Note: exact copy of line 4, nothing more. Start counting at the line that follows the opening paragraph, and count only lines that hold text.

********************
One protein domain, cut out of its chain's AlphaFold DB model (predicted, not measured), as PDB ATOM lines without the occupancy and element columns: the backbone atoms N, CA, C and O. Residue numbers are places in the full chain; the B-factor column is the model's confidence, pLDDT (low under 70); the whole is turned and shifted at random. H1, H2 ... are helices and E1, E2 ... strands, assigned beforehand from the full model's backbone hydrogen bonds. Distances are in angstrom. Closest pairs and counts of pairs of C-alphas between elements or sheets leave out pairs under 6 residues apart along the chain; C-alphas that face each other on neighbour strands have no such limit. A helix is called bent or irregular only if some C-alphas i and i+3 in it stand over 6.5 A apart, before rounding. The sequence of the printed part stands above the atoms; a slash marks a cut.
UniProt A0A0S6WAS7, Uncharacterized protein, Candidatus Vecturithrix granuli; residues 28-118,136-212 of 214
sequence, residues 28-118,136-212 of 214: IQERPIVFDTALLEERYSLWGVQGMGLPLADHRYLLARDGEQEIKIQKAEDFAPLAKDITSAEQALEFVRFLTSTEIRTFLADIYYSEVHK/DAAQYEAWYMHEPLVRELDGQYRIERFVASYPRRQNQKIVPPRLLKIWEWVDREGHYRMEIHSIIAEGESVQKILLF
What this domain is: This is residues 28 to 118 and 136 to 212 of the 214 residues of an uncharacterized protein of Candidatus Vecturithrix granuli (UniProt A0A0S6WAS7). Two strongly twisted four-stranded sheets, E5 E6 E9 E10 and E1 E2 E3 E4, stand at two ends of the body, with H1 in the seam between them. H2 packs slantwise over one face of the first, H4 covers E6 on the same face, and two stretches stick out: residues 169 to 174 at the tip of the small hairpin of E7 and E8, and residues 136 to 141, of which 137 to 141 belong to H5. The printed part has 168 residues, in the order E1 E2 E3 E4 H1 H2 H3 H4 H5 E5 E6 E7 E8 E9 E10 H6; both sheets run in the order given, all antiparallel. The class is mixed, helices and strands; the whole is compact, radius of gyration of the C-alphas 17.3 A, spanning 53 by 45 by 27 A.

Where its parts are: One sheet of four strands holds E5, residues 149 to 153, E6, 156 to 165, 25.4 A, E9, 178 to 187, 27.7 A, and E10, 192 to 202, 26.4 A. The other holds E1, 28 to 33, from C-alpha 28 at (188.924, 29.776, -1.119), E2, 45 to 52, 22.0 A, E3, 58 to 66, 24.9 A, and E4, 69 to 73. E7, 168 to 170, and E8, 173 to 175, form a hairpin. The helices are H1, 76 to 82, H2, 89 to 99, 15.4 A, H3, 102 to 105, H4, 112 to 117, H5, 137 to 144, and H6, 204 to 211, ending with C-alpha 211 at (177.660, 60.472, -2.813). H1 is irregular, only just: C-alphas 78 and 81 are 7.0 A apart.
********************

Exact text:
Where its parts are: One sheet of four strands holds E5, residues 149 to 153, E6, 156 to 165, 25.4 A, E9, 178 to 187, 27.7 A, and E10, 192 to 202, 26.4 A. The other holds E1, 28 to 33, from C-alpha 28 at (188.924, 29.776, -1.119), E2, 45 to 52, 22.0 A, E3, 58 to 66, 24.9 A, and E4, 69 to 73. E7, 168 to 170, and E8, 173 to 175, form a hairpin. The helices are H1, 76 to 82, H2, 89 to 99, 15.4 A, H3, 102 to 105, H4, 112 to 117, H5, 137 to 144, and H6, 204 to 211, ending with C-alpha 211 at (177.660, 60.472, -2.813). H1 is irregular, only just: C-alphas 78 and 81 are 7.0 A apart.